Harry Wallop, feature writer, The Daily Telegraph
In all seriousness, I cannot do my job without Twitter for a variety of reasons. I use it as an alternative newswire, particularly when I am out of the office and don't have access to traditional newswires. And it is actually better than the newswires, which look very antiquated now. There are essentially six or seven national newswires and a handful of local ones regurgitating local news stories and a few breaking national ones. I follow a lot of trade magazines on Twitter, who do a brilliant job of breaking news. In the old days, I would have to go to their websites once a day to check or leaf through their magazines on a Friday [to see what stories they had] which might lead to a Sunday for Monday story because nobody else had spotted it. Now, the moment there is a fire at some hotel, the moment someone is sacked, the moment an annual report lands, it's there on Twitter. If you're writing news stories, it gives you a two-hour heads up. There are 101 other reasons, such as sourcing case studies, which is crucial for a features writer, or getting hold of people. It just saves time. And it also bypasses PR people, which can be helpful sometimes.
I recently had to write a story about what Britain would look like when King George is on the throne. I needed futurologists. Obviously I could Google 'futurologist' or ring up some universities; I tweeted. Within three minutes, I had a list of the best in the country and contact details. That is an afternoon's work done in five minutes.
For investigative journalism, I understand that Twitter has limited value although I have used it occasionally as a better version of Google when I'm trying to get hold of a piece of information that I can't find in the cuts and isn't on Google but I know that it exists.
There's a broadcast point about Twitter. If you've worked for weeks and weeks on an investigative piece, you don't want it to die in the pages of [the newspaper you work for]. You want to broadcast it to the world. There are a handful of journalists whose followers on Twitter actually outnumber their newspaper's readers. As newspapers die, and we go all online, we need to have an online audience. There are a lot of stories that I write that are read online, but, it's a tricky world, if you're not on the home page then it's lost. Journalists today have to become a certain type of brand, and if they want to flourish they need to have an audience. They have an audience that may be different from the newspapers they work for, or even the website, but they can drive traffic to them.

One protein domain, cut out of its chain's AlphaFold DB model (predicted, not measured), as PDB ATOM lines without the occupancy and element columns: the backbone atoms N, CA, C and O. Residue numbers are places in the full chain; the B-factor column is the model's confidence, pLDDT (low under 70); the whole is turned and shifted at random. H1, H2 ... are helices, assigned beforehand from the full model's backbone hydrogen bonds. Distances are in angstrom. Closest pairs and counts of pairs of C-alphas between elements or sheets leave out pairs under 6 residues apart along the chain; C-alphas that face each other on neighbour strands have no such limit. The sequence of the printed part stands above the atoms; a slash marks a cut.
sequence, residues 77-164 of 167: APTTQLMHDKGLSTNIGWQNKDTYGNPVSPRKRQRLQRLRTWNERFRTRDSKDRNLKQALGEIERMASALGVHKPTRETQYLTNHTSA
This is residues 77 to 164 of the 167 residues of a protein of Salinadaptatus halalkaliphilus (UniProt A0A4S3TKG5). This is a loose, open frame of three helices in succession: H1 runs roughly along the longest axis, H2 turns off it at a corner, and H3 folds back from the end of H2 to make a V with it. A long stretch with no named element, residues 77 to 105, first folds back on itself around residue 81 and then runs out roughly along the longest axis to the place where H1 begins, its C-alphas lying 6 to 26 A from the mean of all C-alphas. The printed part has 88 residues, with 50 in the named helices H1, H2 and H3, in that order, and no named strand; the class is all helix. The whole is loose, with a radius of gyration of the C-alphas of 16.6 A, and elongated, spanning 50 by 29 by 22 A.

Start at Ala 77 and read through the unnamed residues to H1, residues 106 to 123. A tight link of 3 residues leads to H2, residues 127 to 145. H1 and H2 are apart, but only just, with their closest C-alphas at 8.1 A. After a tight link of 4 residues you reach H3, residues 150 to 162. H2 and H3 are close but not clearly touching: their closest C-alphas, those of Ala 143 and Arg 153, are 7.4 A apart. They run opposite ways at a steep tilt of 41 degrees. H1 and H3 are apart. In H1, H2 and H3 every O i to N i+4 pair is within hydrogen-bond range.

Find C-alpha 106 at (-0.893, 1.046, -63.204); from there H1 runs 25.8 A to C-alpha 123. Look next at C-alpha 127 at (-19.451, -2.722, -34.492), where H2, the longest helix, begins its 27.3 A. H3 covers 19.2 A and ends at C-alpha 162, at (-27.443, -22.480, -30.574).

The Daily Telegraph is obsessed that we should not be Londoncentric, as so many of our readers live outside London, and that is difficult when we don't have a team of regional reporters and we're stuck in the office. I recently did a silly story about Oxted [in Surrey] being the housewife capital of Britain. I rang the Women's Institute and the tennis club to find people to chat to, but I thought I'm not just going to rock up in Oxted with a snapper, and ask people Are you a rich, bored housewife. Do you want to appear in the paper?. So I tweeted. It generated interest. Ooh my sister-in-law lives in Oxted, she says it's full of ... and the ball starts to roll.
We are at risk of thinking that Twitter represents our readers. It is a very skewed group. It is slightly younger and more media savvy. But it is helpful.
Kenny Campbell, editor, Metro
Twitter is very much about people shouting Look at me, I know stuff. I'm cool. But people still want to be involved. They still want to go to concerts or attend debates. Twitter doesn't change that. It just allows us to sit and squawk at each other.
It has changed my life. My office has been designed around Twitter. I have three television screens [tuned into news channels], two monitors for checking on pages or work that's coming in, and then, to my left, a standalone computer with Hootsuite, that I have been running for over a year with different Twitter streams. It gives me a huge advantage.
I follow motor racing on Twitter. Just under two years ago, we were just approaching off stone time (about 9.30pm) and a random tweet caught my eye. It was about a big accident at a race in America. But the tweet mentioned that a British driver or drivers were involved. First thing I did was go to the newsdesk and ask them to check it. Ten minutes later they came back and said It sounds like quite a big incident. By good fortune, the journalist who writes about Formula One for us was at the event. I was able to contact him via Twitter to say What's happening? He replied that he didn't know but it looked bad as he was being called into a press conference. On that basis, I went to the picture desk. Three pictures had come in; the first was of a fire ball coming down the track. I knew that was the British driver's car. It's a sad story, but there's the front page picture. I tore the front page up and we were able to get a story in the first edition, while we were trying to get a handle on what was happening. The amount of time that my team had to work on that story was huge at that time of night because Twitter had kept us ahead of the newswires. The second edition we turned around in 45 minutes; we had a completely new newspaper. The only reason we could do that was because of the speed of Twitter.